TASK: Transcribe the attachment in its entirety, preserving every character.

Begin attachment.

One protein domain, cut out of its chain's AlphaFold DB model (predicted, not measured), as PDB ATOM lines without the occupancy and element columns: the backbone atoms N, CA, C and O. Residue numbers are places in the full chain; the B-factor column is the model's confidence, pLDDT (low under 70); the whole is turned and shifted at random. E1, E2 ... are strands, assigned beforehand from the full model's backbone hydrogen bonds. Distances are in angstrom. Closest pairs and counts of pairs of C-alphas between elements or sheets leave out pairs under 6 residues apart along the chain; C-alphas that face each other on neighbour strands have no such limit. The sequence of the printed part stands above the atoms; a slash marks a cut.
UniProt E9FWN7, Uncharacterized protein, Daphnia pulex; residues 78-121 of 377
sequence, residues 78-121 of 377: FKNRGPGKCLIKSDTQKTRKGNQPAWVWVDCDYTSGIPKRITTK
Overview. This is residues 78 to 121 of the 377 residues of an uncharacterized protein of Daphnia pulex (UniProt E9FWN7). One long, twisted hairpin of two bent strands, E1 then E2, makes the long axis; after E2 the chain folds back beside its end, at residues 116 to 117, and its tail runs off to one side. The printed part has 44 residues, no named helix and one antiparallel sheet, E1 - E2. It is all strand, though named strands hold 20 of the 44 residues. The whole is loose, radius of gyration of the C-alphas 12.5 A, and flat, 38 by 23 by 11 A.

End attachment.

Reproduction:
One protein domain, cut out of its chain's AlphaFold DB model (predicted, not measured), as PDB ATOM lines without the occupancy and element columns: the backbone atoms N, CA, C and O. Residue numbers are places in the full chain; the B-factor column is the model's confidence, pLDDT (low under 70); the whole is turned and shifted at random. E1, E2 ... are strands, assigned beforehand from the full model's backbone hydrogen bonds. Distances are in angstrom. Closest pairs and counts of pairs of C-alphas between elements or sheets leave out pairs under 6 residues apart along the chain; C-alphas that face each other on neighbour strands have no such limit. The sequence of the printed part stands above the atoms; a slash marks a cut.
UniProt E9FWN7, Uncharacterized protein, Daphnia pulex; residues 78-121 of 377
sequence, residues 78-121 of 377: FKNRGPGKCLIKSDTQKTRKGNQPAWVWVDCDYTSGIPKRITTK
Overview. This is residues 78 to 121 of the 377 residues of an uncharacterized protein of Daphnia pulex (UniProt E9FWN7). One long, twisted hairpin of two bent strands, E1 then E2, makes the long axis; after E2 the chain folds back beside its end, at residues 116 to 117, and its tail runs off to one side. The printed part has 44 residues, no named helix and one antiparallel sheet, E1 - E2. It is all strand, though named strands hold 20 of the 44 residues. The whole is loose, radius of gyration of the C-alphas 12.5 A, and flat, 38 by 23 by 11 A.